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The shop is appropriately Americana-themed, with American license plates and black and white photos of New York and the San Francisco Golden Gate Bridge, while the speakers blast diner music. Plenty of natural sunlight makes for a cheerful, well-lit interior, and the ‘bar’ (setup looks like one but they don’t serve alcohol) is lined with rows of soda bottles. 

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The restaurant’s specialties are its burgers, in particular the deep fried burger – but I didn’t feel like having one so I ordered some snacks instead. I have read rave reviews about the burgers though, so might be back again to try them!

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They give you a small bucket of light popcorn to munch on while you wait for your order.

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The Very Vanilla Shake (RM10) was done right – thick, sweet and cold, they don’t skimp on the ingredients. Perfect with fried finger food, or to wash down your burgers and onion rings.

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Their Buffalo Wings comes highly recommended. For just RM13.90, you get six pieces of succulent, deep fried to perfection wings, coated in a sour and spicy buffalo sauce and served with blue cheese aioli. The wings are literal perfection: crispy on the outside and juicy on the inside. The sauce is what really makes the dish pop, though – I’ve had buffalo wings at many places in Malaysia, and they somehow can’t live up to the ones I’ve had at BWW in LA. The ones at Mean Mince taste authentic.

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Also, the main reason I came to check the place out: Mozzarella sticks (RM13.90). I’ve been craving mozzarella sticks for several weeks now and Mean Mince turned up in my search while I was googling for places that sold them in PJ. Again, portions are very generous – the cheese is almost bursting out of its batter, and the tangy tomato salsa that comes with it helps to cut through the heaviness.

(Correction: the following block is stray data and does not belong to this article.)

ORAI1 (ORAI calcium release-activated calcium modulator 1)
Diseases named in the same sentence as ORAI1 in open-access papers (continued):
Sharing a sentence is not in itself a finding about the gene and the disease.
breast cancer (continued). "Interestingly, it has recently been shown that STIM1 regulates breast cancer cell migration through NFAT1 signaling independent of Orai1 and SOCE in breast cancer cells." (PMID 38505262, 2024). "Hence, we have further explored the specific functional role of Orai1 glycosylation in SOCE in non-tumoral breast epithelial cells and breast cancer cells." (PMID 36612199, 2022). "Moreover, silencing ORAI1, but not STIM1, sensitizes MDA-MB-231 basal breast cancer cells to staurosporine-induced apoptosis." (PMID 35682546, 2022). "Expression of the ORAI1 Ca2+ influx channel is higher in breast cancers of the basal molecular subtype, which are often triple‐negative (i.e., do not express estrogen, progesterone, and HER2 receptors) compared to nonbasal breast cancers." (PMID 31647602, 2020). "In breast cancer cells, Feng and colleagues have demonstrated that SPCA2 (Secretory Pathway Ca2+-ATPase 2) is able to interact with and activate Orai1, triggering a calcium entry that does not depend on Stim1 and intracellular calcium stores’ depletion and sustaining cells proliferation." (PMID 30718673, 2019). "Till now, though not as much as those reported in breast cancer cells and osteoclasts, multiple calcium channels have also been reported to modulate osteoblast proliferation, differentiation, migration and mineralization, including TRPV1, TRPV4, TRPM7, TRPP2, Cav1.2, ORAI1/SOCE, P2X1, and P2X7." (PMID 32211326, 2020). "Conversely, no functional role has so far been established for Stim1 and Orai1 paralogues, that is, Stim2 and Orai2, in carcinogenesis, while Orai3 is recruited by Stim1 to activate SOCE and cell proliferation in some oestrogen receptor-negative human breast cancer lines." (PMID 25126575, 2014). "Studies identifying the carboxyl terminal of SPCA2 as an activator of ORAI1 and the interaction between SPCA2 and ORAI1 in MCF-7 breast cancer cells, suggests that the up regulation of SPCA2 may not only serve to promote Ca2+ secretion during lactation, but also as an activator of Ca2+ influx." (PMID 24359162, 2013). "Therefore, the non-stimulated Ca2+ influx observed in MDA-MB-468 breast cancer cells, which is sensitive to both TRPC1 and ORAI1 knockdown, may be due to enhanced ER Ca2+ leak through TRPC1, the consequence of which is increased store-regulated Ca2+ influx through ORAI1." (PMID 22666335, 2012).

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Gotta do that cheese pull

Overall, Mean Mince is a great place for American food, and the service is fast and friendly. Will be making a return visit for the burgers!

MEAN MINCE

31-1, Jalan PJU 7/16A, Mutiara Damansara, Petaling Jaya, Selangor

Opening hours: 12pm – 9pm (Thurs – Tuesdays). Closed Wednesdays.

Telephone: 03-7733-2512

facebook.com/meanmince

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Tonkatsu by Ma Maison, 1 Utama Celebrates 7th Anniversary – 50% Off All Sets!

Tonkatsu by Ma Maison is my favourite place to get authentic tonkatsu. I’ve dined at their Publika and USJ Main Place branches before, but never at the original in 1Utama (don’t ask me why – I just never did it lol). Recently I went back to the office to pack, and since the mall is nearby, I stopped by for lunch. It so happened that the outlet is celebrating their 7th anniversary and are offering 50% off all their sets (from 11am – 8PM) until November 30 – so I got an EXTREMELY value for money deal.

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The shop is tucked within ISETAN. It can be quite difficult to find because it’s hidden in a corner – just follow the signage when you get to the Japanese resto section.

Tonkatsu by Ma Maison was founded in Tokyo in 1976 by Akinori Terazawa  – who after failing to find the perfect tonkatsu, set out to make his own specialty outlet. To date, they have 16 outlets across Japan, five in Singapore and three in Malaysia.

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11am. First customer of the day!

The restaurant boasts a classy interior with cool grey walls, sleek wooden furniture and black and white photos/calligraphy. The aesthetics are standard across all of their branches.

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The highlight at Tonkatsu by Ma Maison is the Rosu Katsu (RM27.90) – a juicy 160g deep fried pork loin cooked to golden brown perfection. What makes it so addictive is the ratio of lean to fat, so you get a wonderful medley of textures in your mouth: soft and tender lean meat, melt-on-your-tongue fat, all enveloped in a crunchy, breaded crust. Each set is served with pickled ginger slices, cabbage and mustard to cut through the oiliness, fluffy white rice and warm miso soup. I don’t know about you, but there’s nothing more satisfying than shovelling down big spoonfuls of white rice with something salty and deep fried. (PS: they offer free rice, soup and salad refills!) For big eaters, go the whole hog and order the Jumbo Rosu Katsu (RM32.90), which weighs in at a hefty 250g.